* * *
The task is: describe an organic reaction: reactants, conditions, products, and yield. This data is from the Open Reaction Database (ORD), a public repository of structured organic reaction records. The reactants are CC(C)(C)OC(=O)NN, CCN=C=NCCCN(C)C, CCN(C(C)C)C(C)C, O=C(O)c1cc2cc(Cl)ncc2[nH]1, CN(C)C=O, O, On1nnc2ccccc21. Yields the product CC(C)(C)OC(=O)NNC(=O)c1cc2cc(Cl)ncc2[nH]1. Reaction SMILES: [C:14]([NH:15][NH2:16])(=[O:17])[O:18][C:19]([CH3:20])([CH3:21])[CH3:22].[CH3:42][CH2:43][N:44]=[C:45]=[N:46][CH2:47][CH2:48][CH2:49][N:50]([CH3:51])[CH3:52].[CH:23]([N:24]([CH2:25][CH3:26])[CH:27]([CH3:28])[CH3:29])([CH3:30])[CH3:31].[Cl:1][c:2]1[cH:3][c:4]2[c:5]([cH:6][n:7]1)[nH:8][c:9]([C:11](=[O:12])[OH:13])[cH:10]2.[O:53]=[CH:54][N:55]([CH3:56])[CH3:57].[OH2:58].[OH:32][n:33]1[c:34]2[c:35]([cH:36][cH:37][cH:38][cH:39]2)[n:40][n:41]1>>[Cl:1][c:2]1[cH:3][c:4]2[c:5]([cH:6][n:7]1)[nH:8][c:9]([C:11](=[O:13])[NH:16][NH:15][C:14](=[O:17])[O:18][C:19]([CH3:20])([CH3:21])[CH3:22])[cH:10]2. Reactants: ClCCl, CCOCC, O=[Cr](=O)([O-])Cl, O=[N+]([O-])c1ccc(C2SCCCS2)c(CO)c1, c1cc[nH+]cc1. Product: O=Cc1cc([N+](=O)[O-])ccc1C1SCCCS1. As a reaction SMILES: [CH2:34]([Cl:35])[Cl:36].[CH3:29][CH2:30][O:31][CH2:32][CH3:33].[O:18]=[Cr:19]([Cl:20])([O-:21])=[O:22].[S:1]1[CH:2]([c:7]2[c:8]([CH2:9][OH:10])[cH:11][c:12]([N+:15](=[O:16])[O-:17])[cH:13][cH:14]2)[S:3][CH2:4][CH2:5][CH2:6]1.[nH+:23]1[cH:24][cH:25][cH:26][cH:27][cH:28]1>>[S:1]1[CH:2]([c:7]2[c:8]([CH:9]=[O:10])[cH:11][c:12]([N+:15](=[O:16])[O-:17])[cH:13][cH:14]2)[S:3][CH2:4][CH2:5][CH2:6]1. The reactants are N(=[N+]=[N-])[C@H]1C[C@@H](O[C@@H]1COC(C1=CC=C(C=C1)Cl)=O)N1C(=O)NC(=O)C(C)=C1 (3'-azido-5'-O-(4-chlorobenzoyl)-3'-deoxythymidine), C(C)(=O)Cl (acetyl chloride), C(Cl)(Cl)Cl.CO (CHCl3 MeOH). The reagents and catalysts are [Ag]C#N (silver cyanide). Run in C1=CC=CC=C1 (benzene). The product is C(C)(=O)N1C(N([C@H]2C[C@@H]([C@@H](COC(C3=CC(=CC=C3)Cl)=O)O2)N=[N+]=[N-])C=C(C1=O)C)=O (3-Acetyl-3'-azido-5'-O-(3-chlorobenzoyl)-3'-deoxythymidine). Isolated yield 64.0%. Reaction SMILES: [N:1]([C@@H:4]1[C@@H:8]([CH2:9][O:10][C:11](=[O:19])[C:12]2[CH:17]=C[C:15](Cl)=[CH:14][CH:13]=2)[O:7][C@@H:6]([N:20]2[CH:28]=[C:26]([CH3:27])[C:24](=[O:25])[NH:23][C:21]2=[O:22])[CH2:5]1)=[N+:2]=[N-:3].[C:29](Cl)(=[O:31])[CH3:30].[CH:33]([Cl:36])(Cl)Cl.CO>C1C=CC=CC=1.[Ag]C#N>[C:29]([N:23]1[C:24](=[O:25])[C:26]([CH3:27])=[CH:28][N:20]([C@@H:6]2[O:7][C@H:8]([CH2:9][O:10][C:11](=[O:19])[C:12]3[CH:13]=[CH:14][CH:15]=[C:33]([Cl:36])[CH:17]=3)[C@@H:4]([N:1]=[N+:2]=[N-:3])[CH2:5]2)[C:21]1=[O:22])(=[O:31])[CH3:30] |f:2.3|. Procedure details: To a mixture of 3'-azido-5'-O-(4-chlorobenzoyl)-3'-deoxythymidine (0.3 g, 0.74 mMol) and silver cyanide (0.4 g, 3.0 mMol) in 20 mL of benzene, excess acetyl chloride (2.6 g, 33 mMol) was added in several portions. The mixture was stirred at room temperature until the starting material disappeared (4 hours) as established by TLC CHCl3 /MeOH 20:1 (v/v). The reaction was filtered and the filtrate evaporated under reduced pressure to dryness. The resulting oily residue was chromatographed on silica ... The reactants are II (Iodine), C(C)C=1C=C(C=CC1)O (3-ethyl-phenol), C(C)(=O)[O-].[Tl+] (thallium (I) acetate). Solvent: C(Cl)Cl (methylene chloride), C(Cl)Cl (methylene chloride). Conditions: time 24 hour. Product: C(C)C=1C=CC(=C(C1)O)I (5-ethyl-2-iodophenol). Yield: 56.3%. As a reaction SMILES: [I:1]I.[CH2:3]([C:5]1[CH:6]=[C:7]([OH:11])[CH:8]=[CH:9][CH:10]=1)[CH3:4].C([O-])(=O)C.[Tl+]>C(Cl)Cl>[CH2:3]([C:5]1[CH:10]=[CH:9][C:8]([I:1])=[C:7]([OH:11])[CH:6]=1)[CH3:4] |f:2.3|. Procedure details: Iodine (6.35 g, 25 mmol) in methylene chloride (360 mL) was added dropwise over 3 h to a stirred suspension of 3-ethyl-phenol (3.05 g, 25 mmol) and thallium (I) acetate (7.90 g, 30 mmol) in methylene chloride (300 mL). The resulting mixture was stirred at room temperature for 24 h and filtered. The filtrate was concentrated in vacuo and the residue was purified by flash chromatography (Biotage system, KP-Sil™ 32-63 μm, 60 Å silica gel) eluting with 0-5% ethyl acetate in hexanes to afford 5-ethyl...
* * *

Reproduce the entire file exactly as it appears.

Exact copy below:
The task is: describe an organic reaction: reactants, conditions, products, and yield. This data is from the Open Reaction Database (ORD), a public repository of structured organic reaction records. The reactants are CC(C)(C)OC(=O)NN, CCN=C=NCCCN(C)C, CCN(C(C)C)C(C)C, O=C(O)c1cc2cc(Cl)ncc2[nH]1, CN(C)C=O, O, On1nnc2ccccc21. Yields the product CC(C)(C)OC(=O)NNC(=O)c1cc2cc(Cl)ncc2[nH]1. Reaction SMILES: [C:14]([NH:15][NH2:16])(=[O:17])[O:18][C:19]([CH3:20])([CH3:21])[CH3:22].[CH3:42][CH2:43][N:44]=[C:45]=[N:46][CH2:47][CH2:48][CH2:49][N:50]([CH3:51])[CH3:52].[CH:23]([N:24]([CH2:25][CH3:26])[CH:27]([CH3:28])[CH3:29])([CH3:30])[CH3:31].[Cl:1][c:2]1[cH:3][c:4]2[c:5]([cH:6][n:7]1)[nH:8][c:9]([C:11](=[O:12])[OH:13])[cH:10]2.[O:53]=[CH:54][N:55]([CH3:56])[CH3:57].[OH2:58].[OH:32][n:33]1[c:34]2[c:35]([cH:36][cH:37][cH:38][cH:39]2)[n:40][n:41]1>>[Cl:1][c:2]1[cH:3][c:4]2[c:5]([cH:6][n:7]1)[nH:8][c:9]([C:11](=[O:13])[NH:16][NH:15][C:14](=[O:17])[O:18][C:19]([CH3:20])([CH3:21])[CH3:22])[cH:10]2. Reactants: ClCCl, CCOCC, O=[Cr](=O)([O-])Cl, O=[N+]([O-])c1ccc(C2SCCCS2)c(CO)c1, c1cc[nH+]cc1. Product: O=Cc1cc([N+](=O)[O-])ccc1C1SCCCS1. As a reaction SMILES: [CH2:34]([Cl:35])[Cl:36].[CH3:29][CH2:30][O:31][CH2:32][CH3:33].[O:18]=[Cr:19]([Cl:20])([O-:21])=[O:22].[S:1]1[CH:2]([c:7]2[c:8]([CH2:9][OH:10])[cH:11][c:12]([N+:15](=[O:16])[O-:17])[cH:13][cH:14]2)[S:3][CH2:4][CH2:5][CH2:6]1.[nH+:23]1[cH:24][cH:25][cH:26][cH:27][cH:28]1>>[S:1]1[CH:2]([c:7]2[c:8]([CH:9]=[O:10])[cH:11][c:12]([N+:15](=[O:16])[O-:17])[cH:13][cH:14]2)[S:3][CH2:4][CH2:5][CH2:6]1. The reactants are N(=[N+]=[N-])[C@H]1C[C@@H](O[C@@H]1COC(C1=CC=C(C=C1)Cl)=O)N1C(=O)NC(=O)C(C)=C1 (3'-azido-5'-O-(4-chlorobenzoyl)-3'-deoxythymidine), C(C)(=O)Cl (acetyl chloride), C(Cl)(Cl)Cl.CO (CHCl3 MeOH). The reagents and catalysts are [Ag]C#N (silver cyanide). Run in C1=CC=CC=C1 (benzene). The product is C(C)(=O)N1C(N([C@H]2C[C@@H]([C@@H](COC(C3=CC(=CC=C3)Cl)=O)O2)N=[N+]=[N-])C=C(C1=O)C)=O (3-Acetyl-3'-azido-5'-O-(3-chlorobenzoyl)-3'-deoxythymidine). Isolated yield 64.0%. Reaction SMILES: [N:1]([C@@H:4]1[C@@H:8]([CH2:9][O:10][C:11](=[O:19])[C:12]2[CH:17]=C[C:15](Cl)=[CH:14][CH:13]=2)[O:7][C@@H:6]([N:20]2[CH:28]=[C:26]([CH3:27])[C:24](=[O:25])[NH:23][C:21]2=[O:22])[CH2:5]1)=[N+:2]=[N-:3].[C:29](Cl)(=[O:31])[CH3:30].[CH:33]([Cl:36])(Cl)Cl.CO>C1C=CC=CC=1.[Ag]C#N>[C:29]([N:23]1[C:24](=[O:25])[C:26]([CH3:27])=[CH:28][N:20]([C@@H:6]2[O:7][C@H:8]([CH2:9][O:10][C:11](=[O:19])[C:12]3[CH:13]=[CH:14][CH:15]=[C:33]([Cl:36])[CH:17]=3)[C@@H:4]([N:1]=[N+:2]=[N-:3])[CH2:5]2)[C:21]1=[O:22])(=[O:31])[CH3:30] |f:2.3|. Procedure details: To a mixture of 3'-azido-5'-O-(4-chlorobenzoyl)-3'-deoxythymidine (0.3 g, 0.74 mMol) and silver cyanide (0.4 g, 3.0 mMol) in 20 mL of benzene, excess acetyl chloride (2.6 g, 33 mMol) was added in several portions. The mixture was stirred at room temperature until the starting material disappeared (4 hours) as established by TLC CHCl3 /MeOH 20:1 (v/v). The reaction was filtered and the filtrate evaporated under reduced pressure to dryness. The resulting oily residue was chromatographed on silica ... The reactants are II (Iodine), C(C)C=1C=C(C=CC1)O (3-ethyl-phenol), C(C)(=O)[O-].[Tl+] (thallium (I) acetate). Solvent: C(Cl)Cl (methylene chloride), C(Cl)Cl (methylene chloride). Conditions: time 24 hour. Product: C(C)C=1C=CC(=C(C1)O)I (5-ethyl-2-iodophenol). Yield: 56.3%. As a reaction SMILES: [I:1]I.[CH2:3]([C:5]1[CH:6]=[C:7]([OH:11])[CH:8]=[CH:9][CH:10]=1)[CH3:4].C([O-])(=O)C.[Tl+]>C(Cl)Cl>[CH2:3]([C:5]1[CH:10]=[CH:9][C:8]([I:1])=[C:7]([OH:11])[CH:6]=1)[CH3:4] |f:2.3|. Procedure details: Iodine (6.35 g, 25 mmol) in methylene chloride (360 mL) was added dropwise over 3 h to a stirred suspension of 3-ethyl-phenol (3.05 g, 25 mmol) and thallium (I) acetate (7.90 g, 30 mmol) in methylene chloride (300 mL). The resulting mixture was stirred at room temperature for 24 h and filtered. The filtrate was concentrated in vacuo and the residue was purified by flash chromatography (Biotage system, KP-Sil™ 32-63 μm, 60 Å silica gel) eluting with 0-5% ethyl acetate in hexanes to afford 5-ethyl...